My prediction that the anti-body test would come back negative: https://www.lesswrong.com/posts/niQ3heWwF6SydhS7R/making-vaccine?commentId=hgwzegWcLEYrZMmZj
You predict nothing of that sort in the linked comment. The antibody test being negative is a distinct event from immunization.
No one took me up on a bet: https://www.lesswrong.com/posts/niQ3heWwF6SydhS7R/making-vaccine?commentId=h8mqNdAypszWYQ7dh.
You offered 50⁄50 odds for an event that johnswentworth gave 29% likelihood (which was the maximum of anybody giving). It’s quite obvious why nobody takes you up on 50⁄50 odds when nobody has a higher then 29% likelihood of believing that the event happens.
People hold Bitcoin and Etherum because they want to be able to make a profit on it raising in price. If someone sells their Bitcoin to buy Doge and Bitcoin doubles in price they don’t earn any profit. If they however used the Bitcoin as collateral for a loan, the will make a profit if Bitcoin rises in price.
Vitalik’s explanation of how he made $56,803 on betting on Trump losing on Augur would be one practical case of someone using this method.
Just like Vitalik made profit with using the inefficiency in the Augur prediction market other people are likely using the leveraged capital to make money with the above described yield farming.
The total number of myopia doesn’t matter for looking at the difference. Myopia also doesn’t automatically mean glasses. It can also mean contact lenses which are worn less by nerds.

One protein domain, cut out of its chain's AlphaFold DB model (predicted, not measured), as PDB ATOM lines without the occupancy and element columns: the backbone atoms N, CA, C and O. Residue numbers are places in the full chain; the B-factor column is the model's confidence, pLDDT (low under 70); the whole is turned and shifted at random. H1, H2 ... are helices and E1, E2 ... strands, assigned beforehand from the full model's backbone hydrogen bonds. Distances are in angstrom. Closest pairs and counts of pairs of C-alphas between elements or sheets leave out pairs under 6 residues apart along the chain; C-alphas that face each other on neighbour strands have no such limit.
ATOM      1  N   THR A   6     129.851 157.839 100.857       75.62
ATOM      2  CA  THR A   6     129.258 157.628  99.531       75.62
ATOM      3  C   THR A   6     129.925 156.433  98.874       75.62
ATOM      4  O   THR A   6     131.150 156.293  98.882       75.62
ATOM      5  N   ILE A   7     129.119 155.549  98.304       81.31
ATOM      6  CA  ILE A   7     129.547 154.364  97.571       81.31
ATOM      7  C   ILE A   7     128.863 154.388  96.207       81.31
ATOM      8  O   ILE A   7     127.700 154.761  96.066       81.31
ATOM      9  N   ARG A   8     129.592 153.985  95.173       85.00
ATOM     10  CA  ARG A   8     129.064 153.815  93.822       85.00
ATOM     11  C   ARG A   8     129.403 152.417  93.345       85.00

I’m curious, what countries have and haven’t seen substantial focus on hand hygiene?
Japan has the three C’s of avoiding closed spaces, crowded places and close-contact settings as a main guidance. Japan also performed much better at outcome metrics.
So if you’re going to drink tap water, drink cold tap water.
Or buy a water faucet that heats the water instead of taking warm water from a pipe. It also has the other benefit of giving you warm water immediately and a faucet that tells you about the temperature of the water.
Give people some useful knowledge or skill to help reduce the problem. Eg teach women how to examine themselves for lumps and when to seek medical advice.
It’s worth noting it that while this intuitive sounds very good it’s not that clear it actually was good. Doing more testing for breast cancer increased breast cancer diagnoses and breast amputations but it’s not clear that it actually reduced breast cancer deaths.
I would be very interested to see more people reflecting on situations like this and thinking about what should have been done.